Food is interwoven into the culture of the Chinese people much like the Indians. With food, Gods are worshipped, ancestors are sustained, and spirits pacified. Food also plays a significant role in family politics, with women showcasing their culinary prowess for one-upmanship, says Suveera, in the weekly column, exclusively in Different Truths.
If you are a true Indian, every celebration, must begin with, revolve around and culminate with food. Are we all not die-hard food lovers? This is irrespective of which part of India we come from, we love our food. Period.
And I confess. I am no different. When we lived in Delhi, the Indianised version of Chinese food was one of my favourites. But soon after moving here, and spending a few weeks in Hong Kong, I could not think about Chinese food the same way again. It is starkly different from the ‘Indian Chinese’ that I enjoyed so much. However, slowly it grew on me. Sometimes delicately flavoured, and at other times, fiery Sichuan leaving my taste buds numb. Here you get a taste of it all.
Hong Kong has about 61 Michelin starred restaurants, the number growing steadily. There are innumerable hidden gems lining the lanes of the city, providing delicious food. With countless options for any major cuisine of the world to flaunt, Hong Kong is a food lover’s paradise.
From the quaint little dim sum joints to Ozone, the highest bar of the world, at the Ritz Carlton. You name it and it is there.
However, what I find intriguing is the how food is interwoven into the culture of the Chinese people much like the Indians. With food, Gods are worshipped, ancestors are sustained, and spirits pacified. Food also plays a significant role in family politics, with women showcasing their culinary prowess for one-upmanship. Many a supremacy wars have been fought between mothers-in-law and daughters-in-law in the battlefield of the kitchen. I am sure many spouses have said yes to propositions, post a good meal. As they say, ‘After a full belly all is poetry.’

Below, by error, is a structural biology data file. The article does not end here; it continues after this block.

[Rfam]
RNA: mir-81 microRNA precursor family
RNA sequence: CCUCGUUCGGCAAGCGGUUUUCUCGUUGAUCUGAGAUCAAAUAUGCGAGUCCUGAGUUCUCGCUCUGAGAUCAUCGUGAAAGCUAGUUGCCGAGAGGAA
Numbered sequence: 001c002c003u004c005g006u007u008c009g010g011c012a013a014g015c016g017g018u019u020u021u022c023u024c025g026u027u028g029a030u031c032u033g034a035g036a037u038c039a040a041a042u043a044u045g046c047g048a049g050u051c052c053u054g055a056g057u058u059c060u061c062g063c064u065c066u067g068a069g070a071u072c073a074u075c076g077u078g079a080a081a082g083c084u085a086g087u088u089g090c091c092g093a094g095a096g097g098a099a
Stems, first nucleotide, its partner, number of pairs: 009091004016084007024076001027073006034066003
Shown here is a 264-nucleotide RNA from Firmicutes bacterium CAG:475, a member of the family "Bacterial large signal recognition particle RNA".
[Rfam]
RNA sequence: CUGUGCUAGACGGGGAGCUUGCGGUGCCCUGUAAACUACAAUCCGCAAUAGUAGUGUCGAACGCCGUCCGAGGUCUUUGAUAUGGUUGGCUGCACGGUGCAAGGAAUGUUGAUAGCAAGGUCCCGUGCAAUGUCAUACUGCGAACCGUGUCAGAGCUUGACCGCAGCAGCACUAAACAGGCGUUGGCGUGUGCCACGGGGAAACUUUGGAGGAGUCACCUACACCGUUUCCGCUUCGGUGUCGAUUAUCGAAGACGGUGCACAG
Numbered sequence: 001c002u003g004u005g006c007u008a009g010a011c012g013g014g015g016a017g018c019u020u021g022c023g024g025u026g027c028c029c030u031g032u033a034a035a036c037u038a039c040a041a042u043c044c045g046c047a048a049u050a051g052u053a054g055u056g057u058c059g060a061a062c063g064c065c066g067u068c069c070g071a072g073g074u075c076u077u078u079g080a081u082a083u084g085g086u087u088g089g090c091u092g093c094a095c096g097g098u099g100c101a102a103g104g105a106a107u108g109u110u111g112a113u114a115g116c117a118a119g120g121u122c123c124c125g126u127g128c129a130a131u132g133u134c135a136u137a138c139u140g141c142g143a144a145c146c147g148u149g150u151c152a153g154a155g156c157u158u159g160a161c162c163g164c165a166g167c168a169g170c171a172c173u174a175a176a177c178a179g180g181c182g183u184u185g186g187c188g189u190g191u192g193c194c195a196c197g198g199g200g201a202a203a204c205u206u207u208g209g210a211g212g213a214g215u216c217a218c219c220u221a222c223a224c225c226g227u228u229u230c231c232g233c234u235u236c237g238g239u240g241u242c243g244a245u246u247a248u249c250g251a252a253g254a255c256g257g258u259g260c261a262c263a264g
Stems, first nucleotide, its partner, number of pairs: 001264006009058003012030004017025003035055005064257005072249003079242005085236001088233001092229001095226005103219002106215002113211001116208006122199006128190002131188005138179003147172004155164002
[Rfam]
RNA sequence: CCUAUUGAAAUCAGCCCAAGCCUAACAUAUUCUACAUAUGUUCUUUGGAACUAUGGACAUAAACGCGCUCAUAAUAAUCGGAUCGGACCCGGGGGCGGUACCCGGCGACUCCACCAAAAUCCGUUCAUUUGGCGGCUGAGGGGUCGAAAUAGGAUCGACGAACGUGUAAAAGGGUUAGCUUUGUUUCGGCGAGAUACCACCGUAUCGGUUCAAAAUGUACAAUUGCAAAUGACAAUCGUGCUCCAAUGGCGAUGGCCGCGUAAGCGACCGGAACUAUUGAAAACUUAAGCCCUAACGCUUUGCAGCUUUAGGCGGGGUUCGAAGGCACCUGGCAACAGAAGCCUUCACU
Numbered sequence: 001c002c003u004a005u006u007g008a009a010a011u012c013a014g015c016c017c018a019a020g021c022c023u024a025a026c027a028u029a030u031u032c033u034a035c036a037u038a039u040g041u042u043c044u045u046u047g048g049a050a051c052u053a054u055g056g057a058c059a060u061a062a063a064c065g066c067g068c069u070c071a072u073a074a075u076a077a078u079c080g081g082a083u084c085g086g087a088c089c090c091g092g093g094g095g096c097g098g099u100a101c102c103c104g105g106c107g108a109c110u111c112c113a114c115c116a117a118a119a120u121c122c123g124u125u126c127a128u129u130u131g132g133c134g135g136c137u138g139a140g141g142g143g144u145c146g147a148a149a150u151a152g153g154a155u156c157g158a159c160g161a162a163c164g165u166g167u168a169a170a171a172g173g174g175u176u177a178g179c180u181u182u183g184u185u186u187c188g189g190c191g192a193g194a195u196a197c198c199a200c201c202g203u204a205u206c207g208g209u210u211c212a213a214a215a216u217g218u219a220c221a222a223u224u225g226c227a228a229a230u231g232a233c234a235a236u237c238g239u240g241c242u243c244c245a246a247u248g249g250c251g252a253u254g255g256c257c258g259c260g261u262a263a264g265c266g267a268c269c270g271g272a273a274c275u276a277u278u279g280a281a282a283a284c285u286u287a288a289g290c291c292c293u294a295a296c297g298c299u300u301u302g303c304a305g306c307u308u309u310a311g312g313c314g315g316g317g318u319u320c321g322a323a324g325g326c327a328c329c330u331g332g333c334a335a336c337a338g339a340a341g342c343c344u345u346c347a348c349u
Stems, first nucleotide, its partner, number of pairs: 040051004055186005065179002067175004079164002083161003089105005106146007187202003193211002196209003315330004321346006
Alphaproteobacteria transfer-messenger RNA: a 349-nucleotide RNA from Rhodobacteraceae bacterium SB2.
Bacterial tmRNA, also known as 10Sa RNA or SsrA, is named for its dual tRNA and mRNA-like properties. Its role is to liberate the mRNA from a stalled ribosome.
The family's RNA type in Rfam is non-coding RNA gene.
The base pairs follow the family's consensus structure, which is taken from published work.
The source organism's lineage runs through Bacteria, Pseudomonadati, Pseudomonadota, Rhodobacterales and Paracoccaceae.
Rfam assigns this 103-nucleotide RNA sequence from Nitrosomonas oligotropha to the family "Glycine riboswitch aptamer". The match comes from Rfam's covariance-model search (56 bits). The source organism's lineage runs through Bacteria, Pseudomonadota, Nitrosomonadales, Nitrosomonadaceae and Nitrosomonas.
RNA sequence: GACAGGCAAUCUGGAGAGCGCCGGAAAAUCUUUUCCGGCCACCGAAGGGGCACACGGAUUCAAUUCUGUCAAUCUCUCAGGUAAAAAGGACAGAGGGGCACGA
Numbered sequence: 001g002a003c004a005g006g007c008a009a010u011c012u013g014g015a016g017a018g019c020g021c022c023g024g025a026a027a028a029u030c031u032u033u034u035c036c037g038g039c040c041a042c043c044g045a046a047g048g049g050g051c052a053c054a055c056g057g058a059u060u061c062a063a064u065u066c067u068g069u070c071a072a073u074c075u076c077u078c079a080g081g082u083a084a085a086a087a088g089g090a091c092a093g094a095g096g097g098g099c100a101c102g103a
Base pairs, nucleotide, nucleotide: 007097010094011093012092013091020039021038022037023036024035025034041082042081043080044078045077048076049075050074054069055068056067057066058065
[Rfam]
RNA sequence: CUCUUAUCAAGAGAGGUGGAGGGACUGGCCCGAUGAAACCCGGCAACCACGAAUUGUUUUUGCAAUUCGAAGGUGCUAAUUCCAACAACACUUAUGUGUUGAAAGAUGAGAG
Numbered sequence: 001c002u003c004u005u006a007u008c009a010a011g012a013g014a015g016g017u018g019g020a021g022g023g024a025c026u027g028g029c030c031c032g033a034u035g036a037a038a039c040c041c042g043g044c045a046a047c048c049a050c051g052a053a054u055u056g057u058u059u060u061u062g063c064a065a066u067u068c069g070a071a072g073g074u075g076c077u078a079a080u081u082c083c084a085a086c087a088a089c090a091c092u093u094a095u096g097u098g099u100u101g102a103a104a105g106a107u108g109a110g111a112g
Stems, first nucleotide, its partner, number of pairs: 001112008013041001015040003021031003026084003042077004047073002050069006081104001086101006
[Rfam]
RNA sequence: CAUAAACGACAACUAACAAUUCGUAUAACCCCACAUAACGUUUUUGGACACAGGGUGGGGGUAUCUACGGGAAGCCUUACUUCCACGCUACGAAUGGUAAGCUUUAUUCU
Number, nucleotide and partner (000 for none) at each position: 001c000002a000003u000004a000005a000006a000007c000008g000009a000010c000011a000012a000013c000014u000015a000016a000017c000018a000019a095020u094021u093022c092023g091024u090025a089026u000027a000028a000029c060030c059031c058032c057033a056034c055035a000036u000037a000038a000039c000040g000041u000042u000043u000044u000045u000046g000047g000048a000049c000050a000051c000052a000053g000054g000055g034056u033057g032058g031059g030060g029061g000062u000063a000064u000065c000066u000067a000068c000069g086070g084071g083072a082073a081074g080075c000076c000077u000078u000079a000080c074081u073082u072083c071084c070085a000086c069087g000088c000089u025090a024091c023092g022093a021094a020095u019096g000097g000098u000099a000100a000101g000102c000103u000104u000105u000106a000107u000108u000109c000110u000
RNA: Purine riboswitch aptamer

The food traditions of both countries are often laced with superstitions. A lot of emphases laid on the shape of the food especially in Chinese cuisine. Noodles exemplify longevity and were traditionally eaten on birthdays. The round shape of mooncakes imitates the shape of the moon and signifies continuity and togetherness. The oranges and tangerines that can be seen everywhere around the festival of Chinese New Year, symbolize wealth and good luck. It is considered auspicious to serve a chicken whole as it symbolizes unity and togetherness.
It is interesting how food can signify so much in our culture. From acceptance, to worship, to rejection.
There is a very charming tradition in India. When a newlywed bride, comes to her new house, she is expected to cook something sweet for the family. It is symbolic of her bringing sweetness and plentitude to her home. She is in return showered with gifts from her in-laws, bringing her prosperity.
In India, it is customary to offer a coconut to the deity in the temples. Coconuts are shattered on the floor and offered to the gods, as it is believed that the coconut resembles the shape of a human skull. So by breaking the coconut, the devotee is symbolically shattering his ego and surrendering to God.
A huge serving of sweets is a must for every happy occasion. A wedding invite is accompanied by a box of sweets. Sweets are taken as gifts for friends and family to bring them good luck and abundance.
The love affair with food is everlasting, and honestly, why should I complain! The weather in Hong Kong is starting to get quite chilly, and what can be better than a delicious hot dessert or two. Perhaps even cook up a hearty meal for my husband, on his way home. There is this diamond ring that I have been eyeing!
Photos sourced from the author from the Internet
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